You may think that the words cancer, sex and sexuality don’t go together. After your initial diagnosis, you were probably more focused on cures, survival and longevity. Sex and sexuality might not have even crossed your mind. But they are still very important parts of your life, even while dealing with a cancer diagnosis as well as treatment.

Sexuality and Cancer

While sex is a part of any couples life, so is sexuality in your life. Sexuality is defined by how people experience and express themselves as sexual beings. This may be the most difficult part for you right now. Your body may be going through changes due to cancer treatment and you may just not feel like your most sexual being. However, while these changes are occurring, YOU are still YOU. The person you always were is still there and still beautiful, if only slightly altered for the time being. The person you are inside has not changed, even if the outside is a little different. Any time your mind wants to create a negative, counter it with a positive. Stay as active as you can. Try relaxation tapes, CDs or DVDs. Read. Do whatever you need to do to make you feel like the beautiful woman you still are.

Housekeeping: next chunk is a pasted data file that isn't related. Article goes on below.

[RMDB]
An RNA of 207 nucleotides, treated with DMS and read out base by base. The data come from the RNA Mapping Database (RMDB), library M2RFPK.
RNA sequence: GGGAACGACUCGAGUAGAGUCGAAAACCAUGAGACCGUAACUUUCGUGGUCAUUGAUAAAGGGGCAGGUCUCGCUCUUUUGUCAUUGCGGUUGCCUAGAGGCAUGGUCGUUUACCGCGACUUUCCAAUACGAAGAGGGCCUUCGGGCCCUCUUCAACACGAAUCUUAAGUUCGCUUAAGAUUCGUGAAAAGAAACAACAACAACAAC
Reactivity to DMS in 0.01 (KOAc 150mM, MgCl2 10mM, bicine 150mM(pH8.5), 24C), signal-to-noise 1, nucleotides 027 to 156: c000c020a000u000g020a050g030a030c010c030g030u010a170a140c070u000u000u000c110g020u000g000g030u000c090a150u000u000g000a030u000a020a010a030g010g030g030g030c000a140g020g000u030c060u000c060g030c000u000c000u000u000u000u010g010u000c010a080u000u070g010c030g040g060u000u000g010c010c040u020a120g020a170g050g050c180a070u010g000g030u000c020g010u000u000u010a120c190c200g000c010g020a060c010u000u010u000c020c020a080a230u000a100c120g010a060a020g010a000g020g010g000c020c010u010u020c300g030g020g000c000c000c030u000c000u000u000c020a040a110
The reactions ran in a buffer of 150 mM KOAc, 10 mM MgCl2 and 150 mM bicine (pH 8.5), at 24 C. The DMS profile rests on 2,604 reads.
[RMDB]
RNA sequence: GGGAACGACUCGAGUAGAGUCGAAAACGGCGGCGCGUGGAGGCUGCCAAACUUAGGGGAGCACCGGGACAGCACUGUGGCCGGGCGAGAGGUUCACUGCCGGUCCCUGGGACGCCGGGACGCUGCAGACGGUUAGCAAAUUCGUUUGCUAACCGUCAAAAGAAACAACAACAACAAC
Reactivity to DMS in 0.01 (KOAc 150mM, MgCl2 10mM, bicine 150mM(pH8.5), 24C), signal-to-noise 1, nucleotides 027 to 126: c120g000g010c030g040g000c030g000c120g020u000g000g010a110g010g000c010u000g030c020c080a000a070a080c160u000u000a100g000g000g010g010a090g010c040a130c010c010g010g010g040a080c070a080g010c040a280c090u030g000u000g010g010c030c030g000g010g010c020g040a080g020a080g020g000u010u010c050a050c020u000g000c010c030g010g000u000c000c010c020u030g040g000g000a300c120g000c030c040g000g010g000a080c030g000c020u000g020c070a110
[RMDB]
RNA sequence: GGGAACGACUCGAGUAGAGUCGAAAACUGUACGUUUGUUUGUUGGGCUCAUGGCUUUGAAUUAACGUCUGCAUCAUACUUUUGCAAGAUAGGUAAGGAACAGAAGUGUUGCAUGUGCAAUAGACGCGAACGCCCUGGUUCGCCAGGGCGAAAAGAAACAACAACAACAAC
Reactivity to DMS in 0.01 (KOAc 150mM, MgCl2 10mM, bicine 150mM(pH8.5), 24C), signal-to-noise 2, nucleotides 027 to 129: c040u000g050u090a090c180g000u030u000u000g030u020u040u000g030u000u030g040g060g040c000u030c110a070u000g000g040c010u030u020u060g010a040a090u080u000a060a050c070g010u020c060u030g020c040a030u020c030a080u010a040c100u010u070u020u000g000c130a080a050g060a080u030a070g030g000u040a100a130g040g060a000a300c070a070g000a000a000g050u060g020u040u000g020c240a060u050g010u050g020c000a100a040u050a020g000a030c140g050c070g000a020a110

The Difference Between Sex and Sexuality

Sex is thought of as a physical activity or an act, sexual intercourse. But sexuality is so much more than that. Sexuality is more about the way you feel. It is about touching, feeling, closeness and caring with your partner. Sexuality walks hand in hand with your zest for life. It encompasses your self image and even your relationship with others.

Sex and Cancer

Try to keep an open mind about sex during treatment. Sometimes penetration is not possible, but couples can give and receive pleasure other ways such as caressing and soft touch. Take the time to find out what will work best for you and communicate this to your partner. Guide your partner so you are able to receive the most pleasure while avoiding areas that may be tender or sore.

For women with breast cancer, low-dose vaginal estrogen or intravaginal DHEA should be considered when lubricants/vaginal moisturizers are not helpful. This should be a joint discussion with the patient, her oncologist, and other related clinicians.

Communication is Key

Don’t be afraid to talk to your oncologist or health care professional about questions you may have. They can guide you and give you the answers you want and need. You have the right to know how your treatment will affect you mentally, physically and sexually. When you know what to expect, you can better plan on how you can handle situations before they arise.

It is also important to communicate with your partner because they are in this with you. Tell them what you are feeling, what you need, what you want. Allow them to be a part of this journey with you.